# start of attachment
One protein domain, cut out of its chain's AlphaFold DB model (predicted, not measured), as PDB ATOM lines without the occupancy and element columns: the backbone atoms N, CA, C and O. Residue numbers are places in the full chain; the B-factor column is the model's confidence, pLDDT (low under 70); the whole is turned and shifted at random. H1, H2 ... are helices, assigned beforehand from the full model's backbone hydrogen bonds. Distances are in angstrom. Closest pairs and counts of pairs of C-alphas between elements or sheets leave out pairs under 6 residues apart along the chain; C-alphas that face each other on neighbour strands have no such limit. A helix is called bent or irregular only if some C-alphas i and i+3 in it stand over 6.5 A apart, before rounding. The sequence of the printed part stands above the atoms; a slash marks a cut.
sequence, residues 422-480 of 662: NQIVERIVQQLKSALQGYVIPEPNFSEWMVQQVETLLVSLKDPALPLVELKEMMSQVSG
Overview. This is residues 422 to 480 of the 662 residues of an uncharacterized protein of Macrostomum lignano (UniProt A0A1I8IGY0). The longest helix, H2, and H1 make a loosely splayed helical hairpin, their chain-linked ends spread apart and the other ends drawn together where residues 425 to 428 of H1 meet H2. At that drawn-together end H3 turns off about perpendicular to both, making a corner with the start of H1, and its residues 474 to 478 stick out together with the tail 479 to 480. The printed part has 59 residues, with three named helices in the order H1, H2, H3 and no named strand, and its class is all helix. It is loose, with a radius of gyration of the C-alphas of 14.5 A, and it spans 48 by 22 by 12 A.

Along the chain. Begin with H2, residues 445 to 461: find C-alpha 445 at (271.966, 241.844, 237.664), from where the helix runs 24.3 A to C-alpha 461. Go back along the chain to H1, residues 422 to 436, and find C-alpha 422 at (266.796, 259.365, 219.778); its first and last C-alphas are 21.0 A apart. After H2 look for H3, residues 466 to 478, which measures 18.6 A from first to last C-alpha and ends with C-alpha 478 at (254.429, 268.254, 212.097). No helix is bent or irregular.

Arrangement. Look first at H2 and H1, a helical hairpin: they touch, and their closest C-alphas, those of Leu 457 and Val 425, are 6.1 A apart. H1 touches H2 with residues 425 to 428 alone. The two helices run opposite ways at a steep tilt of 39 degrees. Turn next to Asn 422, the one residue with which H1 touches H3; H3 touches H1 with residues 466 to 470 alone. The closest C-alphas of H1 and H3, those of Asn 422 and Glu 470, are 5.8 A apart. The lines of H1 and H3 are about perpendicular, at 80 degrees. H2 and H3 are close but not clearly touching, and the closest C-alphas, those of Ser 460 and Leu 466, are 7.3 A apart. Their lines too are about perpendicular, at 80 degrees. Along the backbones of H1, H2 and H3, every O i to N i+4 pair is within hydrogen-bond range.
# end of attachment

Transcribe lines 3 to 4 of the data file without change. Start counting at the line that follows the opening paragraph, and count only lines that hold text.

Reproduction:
Along the chain. Begin with H2, residues 445 to 461: find C-alpha 445 at (271.966, 241.844, 237.664), from where the helix runs 24.3 A to C-alpha 461. Go back along the chain to H1, residues 422 to 436, and find C-alpha 422 at (266.796, 259.365, 219.778); its first and last C-alphas are 21.0 A apart. After H2 look for H3, residues 466 to 478, which measures 18.6 A from first to last C-alpha and ends with C-alpha 478 at (254.429, 268.254, 212.097). No helix is bent or irregular.

Arrangement. Look first at H2 and H1, a helical hairpin: they touch, and their closest C-alphas, those of Leu 457 and Val 425, are 6.1 A apart. H1 touches H2 with residues 425 to 428 alone. The two helices run opposite ways at a steep tilt of 39 degrees. Turn next to Asn 422, the one residue with which H1 touches H3; H3 touches H1 with residues 466 to 470 alone. The closest C-alphas of H1 and H3, those of Asn 422 and Glu 470, are 5.8 A apart. The lines of H1 and H3 are about perpendicular, at 80 degrees. H2 and H3 are close but not clearly touching, and the closest C-alphas, those of Ser 460 and Leu 466, are 7.3 A apart. Their lines too are about perpendicular, at 80 degrees. Along the backbones of H1, H2 and H3, every O i to N i+4 pair is within hydrogen-bond range.